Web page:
“There are over 20 million cases of sexually transmitted diseases [STDs] every year in the United States, and they continue to pose a risk of lifelong complications for millions of Americans,” said Dr. Jonathan Mermin, director of CDC’s National Center for HIV/AIDS, Viral Hepatitis, STD, and TB Prevention.

According to the report, 17,357 cases of syphilis were reported in 2013 — a rate of 5.5 per 100,000 people.

There are a variety of reasons that put gay and bisexual men at high risk for syphilis, said Mermin.

“Some are the high number of sexual partners and sexual networks that create a vicious cycle where the prevalence of syphilis is higher. And that leads to higher incidence, which leads to higher prevalence, and that cycle can increase the frequency of infection,” he said.

Continue reading on HealthDay.

Smoking doubles risk of death for patients taking HIV therapy

From aidsmap.com

Smoking doubles the mortality risk for people with HIV taking antiretroviral therapy, a study published in AIDS shows. Smokers had an increased risk of death from cardiovascular disease (CVD) and non-AIDS-related cancers, and the life expectancy of a 35-year-old man with HIV was reduced by almost eight years due to smoking. “Smoking was associated with a two-fold increase in mortality,” comment the authors. “More than a third of all non-AIDS related malignant deaths were from lung cancer and all deaths from lung cancer were in smokers.”

The benefits of not smoking were clear. HIV-positive non-smokers who were doing well on antiretroviral therapy had a similar life expectancy to non-smokers in the general population.

With the right treatment and care, people living with HIV can have a normal life expectancy. However, mortality rates remain higher among people with HIV compared to the background population. The reasons for this are unclear, but important causes of death among people with HIV now include smoking-related diseases such as heart and lung complaints and non-AIDS-related malignancies.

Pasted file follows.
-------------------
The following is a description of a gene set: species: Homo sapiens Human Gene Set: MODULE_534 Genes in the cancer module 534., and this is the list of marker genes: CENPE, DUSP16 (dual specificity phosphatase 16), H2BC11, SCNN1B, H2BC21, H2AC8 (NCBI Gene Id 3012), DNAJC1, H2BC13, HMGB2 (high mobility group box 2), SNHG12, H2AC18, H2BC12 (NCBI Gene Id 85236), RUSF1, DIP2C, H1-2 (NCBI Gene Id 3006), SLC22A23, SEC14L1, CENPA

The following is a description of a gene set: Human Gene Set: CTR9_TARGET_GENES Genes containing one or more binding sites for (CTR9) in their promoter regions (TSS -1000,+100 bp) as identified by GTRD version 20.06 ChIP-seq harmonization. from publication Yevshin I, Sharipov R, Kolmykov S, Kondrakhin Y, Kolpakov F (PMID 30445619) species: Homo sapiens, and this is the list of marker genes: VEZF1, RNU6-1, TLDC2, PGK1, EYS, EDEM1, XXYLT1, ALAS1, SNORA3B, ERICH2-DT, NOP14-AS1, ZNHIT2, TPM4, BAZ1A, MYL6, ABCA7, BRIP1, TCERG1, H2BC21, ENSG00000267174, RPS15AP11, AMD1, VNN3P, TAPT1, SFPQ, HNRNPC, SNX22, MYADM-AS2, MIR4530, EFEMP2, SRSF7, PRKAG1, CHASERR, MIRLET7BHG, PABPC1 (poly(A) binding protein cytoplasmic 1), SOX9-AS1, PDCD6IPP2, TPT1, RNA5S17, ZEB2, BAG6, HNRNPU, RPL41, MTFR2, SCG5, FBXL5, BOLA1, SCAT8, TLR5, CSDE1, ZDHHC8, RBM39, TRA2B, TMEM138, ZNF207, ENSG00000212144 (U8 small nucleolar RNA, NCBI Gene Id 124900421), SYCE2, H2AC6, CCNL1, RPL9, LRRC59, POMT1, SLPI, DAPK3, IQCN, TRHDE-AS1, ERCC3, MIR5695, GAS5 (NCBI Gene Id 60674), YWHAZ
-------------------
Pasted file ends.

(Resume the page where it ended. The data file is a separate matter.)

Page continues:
Investigators therefore wanted to determine the association between smoking and mortality risk among people taking HIV therapy.

Continue reading on aidsmap.com.

Young gay men describe trust as an HIV prevention strategy

What constitutes safer sex? Sex with a condom? Sex with PrEP (pre-exposure prophylaxis)? Oral sex? At GAYCON 2014, an annual conference on gay and bisexual men’s health in Scotland, researcher Nicola Boydell presented the results of a study that sought to discern young gay men’s attitudes toward safer sex, Aidsmap reports.

The good news: Young gay men see safer sex as more than just condom use. The bad news? Many consider condomless sex within the context of a relationship as being relatively safe, even when they knew nothing about their partner’s HIV testing history.

Yet, the majority of HIV transmissions among gay men happen within the context of a relationship, according to data from a 2009 U.S. study. When speaking of these relationships, men cite trust as the number one reason to take off the condom.

Continue reading on The Body.

 

26th World AIDS Day: Get in there, do something, change things

From Huffington Post…
by

red ribbonPre-exposure prophylaxis (PrEP) and treatment as prevention (TasP) have successfully returned sexual health to the national and international headlines. Not since the early years of the HIV epidemic has there been so much constructive dialogue, progress, and involvement by the public.